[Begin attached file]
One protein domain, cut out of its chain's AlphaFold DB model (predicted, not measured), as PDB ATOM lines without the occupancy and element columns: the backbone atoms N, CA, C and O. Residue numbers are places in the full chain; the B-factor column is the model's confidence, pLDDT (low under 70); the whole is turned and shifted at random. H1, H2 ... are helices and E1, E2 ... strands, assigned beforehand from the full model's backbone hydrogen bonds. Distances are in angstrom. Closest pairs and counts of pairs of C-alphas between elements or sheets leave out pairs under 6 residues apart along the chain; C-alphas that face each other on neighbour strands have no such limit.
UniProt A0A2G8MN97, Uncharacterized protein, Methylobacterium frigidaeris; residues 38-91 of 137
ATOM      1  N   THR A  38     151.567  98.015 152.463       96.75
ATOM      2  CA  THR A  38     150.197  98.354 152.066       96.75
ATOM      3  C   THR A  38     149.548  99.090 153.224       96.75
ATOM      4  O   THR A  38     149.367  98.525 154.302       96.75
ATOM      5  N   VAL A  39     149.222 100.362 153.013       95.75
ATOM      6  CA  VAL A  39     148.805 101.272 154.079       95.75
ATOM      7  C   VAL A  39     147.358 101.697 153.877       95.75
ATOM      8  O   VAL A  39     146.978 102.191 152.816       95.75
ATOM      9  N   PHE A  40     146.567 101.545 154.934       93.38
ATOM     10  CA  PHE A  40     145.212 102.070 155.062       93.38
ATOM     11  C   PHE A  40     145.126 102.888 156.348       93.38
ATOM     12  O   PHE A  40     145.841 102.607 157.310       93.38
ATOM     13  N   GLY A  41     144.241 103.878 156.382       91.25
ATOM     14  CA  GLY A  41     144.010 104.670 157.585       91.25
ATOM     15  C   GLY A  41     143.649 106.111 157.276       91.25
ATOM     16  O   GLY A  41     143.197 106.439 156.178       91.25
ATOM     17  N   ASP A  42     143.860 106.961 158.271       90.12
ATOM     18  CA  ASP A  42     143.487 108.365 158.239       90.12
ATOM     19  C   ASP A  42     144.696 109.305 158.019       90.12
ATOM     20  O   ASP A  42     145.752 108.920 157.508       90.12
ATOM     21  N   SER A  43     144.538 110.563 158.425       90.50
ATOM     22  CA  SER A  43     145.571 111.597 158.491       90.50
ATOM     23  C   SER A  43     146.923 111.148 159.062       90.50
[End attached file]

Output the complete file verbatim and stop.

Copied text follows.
One protein domain, cut out of its chain's AlphaFold DB model (predicted, not measured), as PDB ATOM lines without the occupancy and element columns: the backbone atoms N, CA, C and O. Residue numbers are places in the full chain; the B-factor column is the model's confidence, pLDDT (low under 70); the whole is turned and shifted at random. H1, H2 ... are helices and E1, E2 ... strands, assigned beforehand from the full model's backbone hydrogen bonds. Distances are in angstrom. Closest pairs and counts of pairs of C-alphas between elements or sheets leave out pairs under 6 residues apart along the chain; C-alphas that face each other on neighbour strands have no such limit.
UniProt A0A2G8MN97, Uncharacterized protein, Methylobacterium frigidaeris; residues 38-91 of 137
ATOM      1  N   THR A  38     151.567  98.015 152.463       96.75
ATOM      2  CA  THR A  38     150.197  98.354 152.066       96.75
ATOM      3  C   THR A  38     149.548  99.090 153.224       96.75
ATOM      4  O   THR A  38     149.367  98.525 154.302       96.75
ATOM      5  N   VAL A  39     149.222 100.362 153.013       95.75
ATOM      6  CA  VAL A  39     148.805 101.272 154.079       95.75
ATOM      7  C   VAL A  39     147.358 101.697 153.877       95.75
ATOM      8  O   VAL A  39     146.978 102.191 152.816       95.75
ATOM      9  N   PHE A  40     146.567 101.545 154.934       93.38
ATOM     10  CA  PHE A  40     145.212 102.070 155.062       93.38
ATOM     11  C   PHE A  40     145.126 102.888 156.348       93.38
ATOM     12  O   PHE A  40     145.841 102.607 157.310       93.38
ATOM     13  N   GLY A  41     144.241 103.878 156.382       91.25
ATOM     14  CA  GLY A  41     144.010 104.670 157.585       91.25
ATOM     15  C   GLY A  41     143.649 106.111 157.276       91.25
ATOM     16  O   GLY A  41     143.197 106.439 156.178       91.25
ATOM     17  N   ASP A  42     143.860 106.961 158.271       90.12
ATOM     18  CA  ASP A  42     143.487 108.365 158.239       90.12
ATOM     19  C   ASP A  42     144.696 109.305 158.019       90.12
ATOM     20  O   ASP A  42     145.752 108.920 157.508       90.12
ATOM     21  N   SER A  43     144.538 110.563 158.425       90.50
ATOM     22  CA  SER A  43     145.571 111.597 158.491       90.50
ATOM     23  C   SER A  43     146.923 111.148 159.062       90.50